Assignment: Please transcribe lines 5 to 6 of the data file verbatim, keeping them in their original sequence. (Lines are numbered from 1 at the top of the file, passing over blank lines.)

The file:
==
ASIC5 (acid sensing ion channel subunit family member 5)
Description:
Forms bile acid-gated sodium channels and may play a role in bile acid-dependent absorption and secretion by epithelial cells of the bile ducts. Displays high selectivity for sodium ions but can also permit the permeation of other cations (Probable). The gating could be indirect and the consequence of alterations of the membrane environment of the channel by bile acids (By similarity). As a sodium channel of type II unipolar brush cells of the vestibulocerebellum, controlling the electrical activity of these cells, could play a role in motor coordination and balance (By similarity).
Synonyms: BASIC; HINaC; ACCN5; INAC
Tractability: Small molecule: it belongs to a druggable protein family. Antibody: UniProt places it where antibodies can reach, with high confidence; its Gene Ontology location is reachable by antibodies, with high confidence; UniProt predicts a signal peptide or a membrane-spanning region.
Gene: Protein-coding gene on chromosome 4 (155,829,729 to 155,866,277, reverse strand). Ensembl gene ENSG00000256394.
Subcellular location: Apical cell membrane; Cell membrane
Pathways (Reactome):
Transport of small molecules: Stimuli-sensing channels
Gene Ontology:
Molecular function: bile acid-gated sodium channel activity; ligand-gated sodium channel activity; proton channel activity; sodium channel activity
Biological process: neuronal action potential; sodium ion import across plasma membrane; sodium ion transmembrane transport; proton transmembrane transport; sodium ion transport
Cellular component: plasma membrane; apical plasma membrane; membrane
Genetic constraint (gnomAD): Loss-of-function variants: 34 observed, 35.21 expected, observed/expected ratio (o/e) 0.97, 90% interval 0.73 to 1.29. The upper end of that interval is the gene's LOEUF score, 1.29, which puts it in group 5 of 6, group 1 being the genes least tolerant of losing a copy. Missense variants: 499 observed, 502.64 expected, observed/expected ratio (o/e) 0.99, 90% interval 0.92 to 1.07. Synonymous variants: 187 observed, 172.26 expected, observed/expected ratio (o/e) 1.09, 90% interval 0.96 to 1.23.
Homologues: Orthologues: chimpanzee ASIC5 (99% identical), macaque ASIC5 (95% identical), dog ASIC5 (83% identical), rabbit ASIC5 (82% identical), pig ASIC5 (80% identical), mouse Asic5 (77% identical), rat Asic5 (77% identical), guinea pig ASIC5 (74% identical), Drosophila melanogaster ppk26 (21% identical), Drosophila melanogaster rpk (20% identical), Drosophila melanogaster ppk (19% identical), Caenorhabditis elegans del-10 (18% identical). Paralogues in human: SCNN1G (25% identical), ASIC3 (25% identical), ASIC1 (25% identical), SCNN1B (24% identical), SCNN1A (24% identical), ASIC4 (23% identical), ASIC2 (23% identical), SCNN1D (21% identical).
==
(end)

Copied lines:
Tractability: Small molecule: it belongs to a druggable protein family. Antibody: UniProt places it where antibodies can reach, with high confidence; its Gene Ontology location is reachable by antibodies, with high confidence; UniProt predicts a signal peptide or a membrane-spanning region.
Gene: Protein-coding gene on chromosome 4 (155,829,729 to 155,866,277, reverse strand). Ensembl gene ENSG00000256394.